"If you look at most of the companies in this field, they have needs, from reception to advertising to business analysis. There are many different types of opportunities. Try to get into the company from where you have experience and study."

McNicol says that having a firm skill set is not the essential attribute her company looks for in new employees. She says they look for employees who have the ability to learn. And she tests that ability in the interview situation.

"We hire based on competencies," McNicol says. "We do behavior-event interviewing where we're looking for particular competencies in the area -- such as listening, understanding, responding, team building -- that we know that mean somebody can work in a fast-paced environment."

McNicol says that it is virtually impossible for students to show a strong work history and background when they are just out of school. That's because many students are only then starting their first job.

On a resume, she looks for good marks, but not necessarily a decorated work history. In fact, the resume plays a fairly small part in the hiring process, according to McNicol.

"The only thing on the resume that's of interest to us," McNicol says, "is 'Do you see a pattern of behavior that they have shown that [indicates] they are extending themselves in the community?'"

She says they are not looking at specific skills. But she wants to see some life experience that indicates an ability to lead a team, for instance.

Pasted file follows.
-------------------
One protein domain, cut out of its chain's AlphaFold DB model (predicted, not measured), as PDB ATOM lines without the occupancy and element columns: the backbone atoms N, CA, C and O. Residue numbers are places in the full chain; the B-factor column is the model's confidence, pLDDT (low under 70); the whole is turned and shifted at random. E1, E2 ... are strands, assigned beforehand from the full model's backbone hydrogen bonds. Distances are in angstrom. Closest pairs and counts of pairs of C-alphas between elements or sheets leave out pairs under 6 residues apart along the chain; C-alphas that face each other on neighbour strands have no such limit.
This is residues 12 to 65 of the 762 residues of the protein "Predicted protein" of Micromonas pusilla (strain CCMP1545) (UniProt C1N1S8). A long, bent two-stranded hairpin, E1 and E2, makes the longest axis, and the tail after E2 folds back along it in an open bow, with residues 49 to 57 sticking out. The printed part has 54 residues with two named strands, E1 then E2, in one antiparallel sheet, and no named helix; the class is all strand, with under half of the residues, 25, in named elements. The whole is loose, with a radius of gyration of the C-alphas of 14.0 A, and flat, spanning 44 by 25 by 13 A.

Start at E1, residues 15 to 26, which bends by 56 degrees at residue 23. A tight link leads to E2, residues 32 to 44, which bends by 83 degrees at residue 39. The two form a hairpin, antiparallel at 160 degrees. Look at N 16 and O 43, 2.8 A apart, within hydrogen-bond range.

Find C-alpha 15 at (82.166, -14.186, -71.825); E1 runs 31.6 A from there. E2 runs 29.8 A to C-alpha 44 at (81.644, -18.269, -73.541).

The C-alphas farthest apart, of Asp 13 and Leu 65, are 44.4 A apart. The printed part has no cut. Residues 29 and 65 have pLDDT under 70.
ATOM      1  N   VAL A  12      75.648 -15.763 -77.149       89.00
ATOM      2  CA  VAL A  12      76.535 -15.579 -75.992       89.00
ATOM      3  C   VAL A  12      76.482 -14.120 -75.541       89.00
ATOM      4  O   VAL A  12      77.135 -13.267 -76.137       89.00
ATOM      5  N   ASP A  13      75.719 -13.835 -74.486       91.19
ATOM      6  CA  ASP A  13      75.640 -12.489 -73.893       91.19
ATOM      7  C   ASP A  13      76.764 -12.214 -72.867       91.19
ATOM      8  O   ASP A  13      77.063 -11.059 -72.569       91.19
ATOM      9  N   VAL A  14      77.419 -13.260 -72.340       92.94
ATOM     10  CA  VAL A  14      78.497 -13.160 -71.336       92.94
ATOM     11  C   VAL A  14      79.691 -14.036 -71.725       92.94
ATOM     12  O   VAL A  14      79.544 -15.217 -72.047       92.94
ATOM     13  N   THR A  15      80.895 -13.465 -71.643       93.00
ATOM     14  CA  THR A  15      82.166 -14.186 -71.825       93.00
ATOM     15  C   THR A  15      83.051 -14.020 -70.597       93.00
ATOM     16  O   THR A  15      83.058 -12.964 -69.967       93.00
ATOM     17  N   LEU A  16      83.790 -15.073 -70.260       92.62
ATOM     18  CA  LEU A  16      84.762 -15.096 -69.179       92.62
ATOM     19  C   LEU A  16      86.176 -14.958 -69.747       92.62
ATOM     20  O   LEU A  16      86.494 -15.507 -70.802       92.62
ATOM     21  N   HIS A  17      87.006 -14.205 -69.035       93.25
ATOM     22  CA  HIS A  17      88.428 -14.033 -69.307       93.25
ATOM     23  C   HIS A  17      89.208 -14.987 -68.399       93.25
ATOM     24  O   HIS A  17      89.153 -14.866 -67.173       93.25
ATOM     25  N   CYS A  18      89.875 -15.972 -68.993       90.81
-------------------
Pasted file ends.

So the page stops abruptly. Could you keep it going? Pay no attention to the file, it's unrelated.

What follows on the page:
Strong leadership abilities -- from experience with sports to a role within a family -- often come out in interviews, she says.

"If you're [an employer] looking at an entry-level position for somebody who is in a non-technical field, then you're looking for patterns of their behavior that show that they've got other areas that they could draw on in their life skills in order to bring something to the job."

And in many cases, an interview is the best opportunity you will get to bring out the strength of your skills and to show an employer what you can offer.

That's what Snyder did at her interview. She decided to follow her instincts and show enthusiasm. And it paid off big.

"I requested a work assignment, kind of a homework assignment, during my interview," she says, "to prove to them that I could think quickly on my feet, and learn, and analyze, and produce. That was, I think, the way I got the job."